At the very least, the record of the NDP should be judged on its ability to halt the continued growth of these retrograde political forces. If it chooses to manage the recession in the interests of the banks and corporations, we can be sure that record will be a very poor one indeed.

Raghu Krishnan is a member of Socialist Challenge/Gauche Socialiste.

Monday, September 10, 1990 The Varsity

Business as Usual

Raghu Krishnan’s article in the 10 September Varsity, "The Left’s Work Has Just Begun," advises socialists, leftists, etc. that they have "good cause for jubilation" due to the victory of the New Democrats in the provincial election. The article is an exercise in wishful thinking which promotes unwarranted hopes in the New Democratic government. The NDP described in the article simply does not correspond to the NDP of real life.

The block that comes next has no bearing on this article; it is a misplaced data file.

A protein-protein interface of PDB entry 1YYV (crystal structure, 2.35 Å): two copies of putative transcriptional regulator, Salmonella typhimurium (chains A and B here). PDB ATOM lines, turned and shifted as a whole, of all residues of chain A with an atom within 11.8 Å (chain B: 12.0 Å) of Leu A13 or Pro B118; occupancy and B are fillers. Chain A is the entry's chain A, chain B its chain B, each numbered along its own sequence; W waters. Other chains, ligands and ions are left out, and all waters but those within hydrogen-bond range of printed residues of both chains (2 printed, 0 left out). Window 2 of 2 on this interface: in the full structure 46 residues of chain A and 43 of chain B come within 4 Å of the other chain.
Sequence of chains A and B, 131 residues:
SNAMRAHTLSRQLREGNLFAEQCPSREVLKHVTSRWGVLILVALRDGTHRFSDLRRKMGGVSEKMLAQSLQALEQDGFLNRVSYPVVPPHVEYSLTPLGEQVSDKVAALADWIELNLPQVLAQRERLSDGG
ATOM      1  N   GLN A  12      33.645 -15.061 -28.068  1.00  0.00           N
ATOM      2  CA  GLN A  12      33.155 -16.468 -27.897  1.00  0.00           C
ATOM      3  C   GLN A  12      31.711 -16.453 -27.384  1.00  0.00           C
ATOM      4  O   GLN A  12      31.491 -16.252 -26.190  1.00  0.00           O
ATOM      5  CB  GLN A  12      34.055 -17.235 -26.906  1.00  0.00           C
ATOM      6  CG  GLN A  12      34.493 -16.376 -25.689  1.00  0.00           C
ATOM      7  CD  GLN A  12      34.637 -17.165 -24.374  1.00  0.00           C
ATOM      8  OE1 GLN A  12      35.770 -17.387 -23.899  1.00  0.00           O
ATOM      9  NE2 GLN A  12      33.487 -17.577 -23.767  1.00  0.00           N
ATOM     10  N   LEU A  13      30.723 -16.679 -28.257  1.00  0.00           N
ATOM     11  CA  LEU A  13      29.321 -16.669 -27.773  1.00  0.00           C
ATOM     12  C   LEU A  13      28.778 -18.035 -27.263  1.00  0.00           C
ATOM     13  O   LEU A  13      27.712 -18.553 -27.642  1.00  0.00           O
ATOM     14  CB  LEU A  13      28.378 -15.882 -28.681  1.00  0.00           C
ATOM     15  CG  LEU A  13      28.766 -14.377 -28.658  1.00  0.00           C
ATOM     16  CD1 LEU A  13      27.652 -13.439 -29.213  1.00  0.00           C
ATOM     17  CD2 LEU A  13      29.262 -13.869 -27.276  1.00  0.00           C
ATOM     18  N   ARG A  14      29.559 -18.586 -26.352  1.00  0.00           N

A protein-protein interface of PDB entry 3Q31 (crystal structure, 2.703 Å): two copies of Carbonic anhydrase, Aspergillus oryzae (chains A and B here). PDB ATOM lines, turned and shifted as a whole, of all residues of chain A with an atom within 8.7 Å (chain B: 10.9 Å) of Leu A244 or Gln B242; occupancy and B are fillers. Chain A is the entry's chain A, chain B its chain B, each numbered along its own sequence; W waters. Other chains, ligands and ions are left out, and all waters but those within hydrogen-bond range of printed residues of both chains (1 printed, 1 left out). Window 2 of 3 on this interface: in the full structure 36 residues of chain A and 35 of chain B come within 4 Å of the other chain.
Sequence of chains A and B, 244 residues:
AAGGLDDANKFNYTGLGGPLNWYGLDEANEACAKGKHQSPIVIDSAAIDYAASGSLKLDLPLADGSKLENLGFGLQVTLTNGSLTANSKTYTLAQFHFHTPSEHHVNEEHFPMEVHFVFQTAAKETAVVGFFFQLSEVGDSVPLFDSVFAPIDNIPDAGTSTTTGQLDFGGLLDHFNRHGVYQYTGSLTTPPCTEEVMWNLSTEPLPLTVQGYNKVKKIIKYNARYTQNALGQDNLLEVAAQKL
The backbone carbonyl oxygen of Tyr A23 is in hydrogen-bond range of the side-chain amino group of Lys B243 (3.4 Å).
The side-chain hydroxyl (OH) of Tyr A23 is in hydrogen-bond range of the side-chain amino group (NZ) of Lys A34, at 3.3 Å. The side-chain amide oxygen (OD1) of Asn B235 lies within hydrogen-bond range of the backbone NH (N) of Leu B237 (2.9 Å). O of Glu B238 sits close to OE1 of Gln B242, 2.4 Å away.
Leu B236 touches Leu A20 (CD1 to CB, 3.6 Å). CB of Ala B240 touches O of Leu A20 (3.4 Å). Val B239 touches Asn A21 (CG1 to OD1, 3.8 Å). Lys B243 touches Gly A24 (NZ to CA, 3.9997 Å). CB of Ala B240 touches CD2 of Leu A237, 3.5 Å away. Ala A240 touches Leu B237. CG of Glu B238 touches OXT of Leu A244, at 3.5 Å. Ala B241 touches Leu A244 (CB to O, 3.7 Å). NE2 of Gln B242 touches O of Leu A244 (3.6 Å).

Krishnan presents the NDP victory as part of a more radical political climate in this country, so radical in fact that "the pillars of the Canadian establishment are crumbling one by one." Oh, really?! Where are all the victories for labour against the Canadian establishment? Unfortunately, the labour movement in this country has been on the defensive since the mid-1970s. Where there have been militant strikes that could have led to some kind of breakthrough, like the Gainers meat-packers’ strike in Alberta, "Operation Solidarity" in British Columbia or the postal workers’ strike a couple of years ago, the bureaucrats who control the trade union movement and the NDP leadership have worked overtime to keep a lid on them.